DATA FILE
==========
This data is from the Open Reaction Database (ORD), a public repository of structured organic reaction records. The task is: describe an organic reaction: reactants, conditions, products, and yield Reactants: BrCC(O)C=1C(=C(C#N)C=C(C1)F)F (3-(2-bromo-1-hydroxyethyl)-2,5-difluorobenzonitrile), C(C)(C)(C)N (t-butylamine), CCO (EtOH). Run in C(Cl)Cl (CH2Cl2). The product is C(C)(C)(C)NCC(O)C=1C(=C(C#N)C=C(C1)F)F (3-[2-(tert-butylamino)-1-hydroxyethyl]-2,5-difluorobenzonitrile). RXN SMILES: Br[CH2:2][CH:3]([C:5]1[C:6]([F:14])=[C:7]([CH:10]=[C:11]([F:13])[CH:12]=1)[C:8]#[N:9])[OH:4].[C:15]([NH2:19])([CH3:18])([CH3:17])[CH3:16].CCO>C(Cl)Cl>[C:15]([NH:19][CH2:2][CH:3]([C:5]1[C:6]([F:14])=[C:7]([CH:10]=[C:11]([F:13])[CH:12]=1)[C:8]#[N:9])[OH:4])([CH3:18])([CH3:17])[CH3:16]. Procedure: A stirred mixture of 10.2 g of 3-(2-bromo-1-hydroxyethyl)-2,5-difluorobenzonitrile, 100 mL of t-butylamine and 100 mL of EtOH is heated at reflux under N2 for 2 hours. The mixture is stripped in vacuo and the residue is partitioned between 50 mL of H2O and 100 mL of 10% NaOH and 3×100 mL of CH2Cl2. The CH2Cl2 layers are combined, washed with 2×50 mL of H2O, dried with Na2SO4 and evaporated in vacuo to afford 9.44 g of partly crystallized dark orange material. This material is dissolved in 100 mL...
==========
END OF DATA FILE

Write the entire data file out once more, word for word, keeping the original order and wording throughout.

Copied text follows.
This data is from the Open Reaction Database (ORD), a public repository of structured organic reaction records. The task is: describe an organic reaction: reactants, conditions, products, and yield Reactants: BrCC(O)C=1C(=C(C#N)C=C(C1)F)F (3-(2-bromo-1-hydroxyethyl)-2,5-difluorobenzonitrile), C(C)(C)(C)N (t-butylamine), CCO (EtOH). Run in C(Cl)Cl (CH2Cl2). The product is C(C)(C)(C)NCC(O)C=1C(=C(C#N)C=C(C1)F)F (3-[2-(tert-butylamino)-1-hydroxyethyl]-2,5-difluorobenzonitrile). RXN SMILES: Br[CH2:2][CH:3]([C:5]1[C:6]([F:14])=[C:7]([CH:10]=[C:11]([F:13])[CH:12]=1)[C:8]#[N:9])[OH:4].[C:15]([NH2:19])([CH3:18])([CH3:17])[CH3:16].CCO>C(Cl)Cl>[C:15]([NH:19][CH2:2][CH:3]([C:5]1[C:6]([F:14])=[C:7]([CH:10]=[C:11]([F:13])[CH:12]=1)[C:8]#[N:9])[OH:4])([CH3:18])([CH3:17])[CH3:16]. Procedure: A stirred mixture of 10.2 g of 3-(2-bromo-1-hydroxyethyl)-2,5-difluorobenzonitrile, 100 mL of t-butylamine and 100 mL of EtOH is heated at reflux under N2 for 2 hours. The mixture is stripped in vacuo and the residue is partitioned between 50 mL of H2O and 100 mL of 10% NaOH and 3×100 mL of CH2Cl2. The CH2Cl2 layers are combined, washed with 2×50 mL of H2O, dried with Na2SO4 and evaporated in vacuo to afford 9.44 g of partly crystallized dark orange material. This material is dissolved in 100 mL...